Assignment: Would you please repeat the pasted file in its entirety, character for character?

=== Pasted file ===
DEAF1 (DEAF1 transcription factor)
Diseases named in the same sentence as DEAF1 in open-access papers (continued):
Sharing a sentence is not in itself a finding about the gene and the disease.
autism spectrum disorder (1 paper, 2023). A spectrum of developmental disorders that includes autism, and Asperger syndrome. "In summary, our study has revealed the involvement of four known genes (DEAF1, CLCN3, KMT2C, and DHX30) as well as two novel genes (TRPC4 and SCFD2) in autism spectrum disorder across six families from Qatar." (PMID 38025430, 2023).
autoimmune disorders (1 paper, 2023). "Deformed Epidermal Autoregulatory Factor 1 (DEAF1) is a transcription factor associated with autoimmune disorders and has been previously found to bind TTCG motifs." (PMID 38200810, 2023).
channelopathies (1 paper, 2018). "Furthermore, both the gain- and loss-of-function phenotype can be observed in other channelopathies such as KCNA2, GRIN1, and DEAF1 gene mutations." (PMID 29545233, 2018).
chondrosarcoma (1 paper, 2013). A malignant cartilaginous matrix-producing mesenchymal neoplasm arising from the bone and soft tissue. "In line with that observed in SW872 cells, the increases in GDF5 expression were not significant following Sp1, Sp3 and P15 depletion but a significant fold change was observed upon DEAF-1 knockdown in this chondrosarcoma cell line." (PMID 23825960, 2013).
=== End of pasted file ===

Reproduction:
DEAF1 (DEAF1 transcription factor)
Diseases named in the same sentence as DEAF1 in open-access papers (continued):
Sharing a sentence is not in itself a finding about the gene and the disease.
autism spectrum disorder (1 paper, 2023). A spectrum of developmental disorders that includes autism, and Asperger syndrome. "In summary, our study has revealed the involvement of four known genes (DEAF1, CLCN3, KMT2C, and DHX30) as well as two novel genes (TRPC4 and SCFD2) in autism spectrum disorder across six families from Qatar." (PMID 38025430, 2023).
autoimmune disorders (1 paper, 2023). "Deformed Epidermal Autoregulatory Factor 1 (DEAF1) is a transcription factor associated with autoimmune disorders and has been previously found to bind TTCG motifs." (PMID 38200810, 2023).
channelopathies (1 paper, 2018). "Furthermore, both the gain- and loss-of-function phenotype can be observed in other channelopathies such as KCNA2, GRIN1, and DEAF1 gene mutations." (PMID 29545233, 2018).
chondrosarcoma (1 paper, 2013). A malignant cartilaginous matrix-producing mesenchymal neoplasm arising from the bone and soft tissue. "In line with that observed in SW872 cells, the increases in GDF5 expression were not significant following Sp1, Sp3 and P15 depletion but a significant fold change was observed upon DEAF-1 knockdown in this chondrosarcoma cell line." (PMID 23825960, 2013).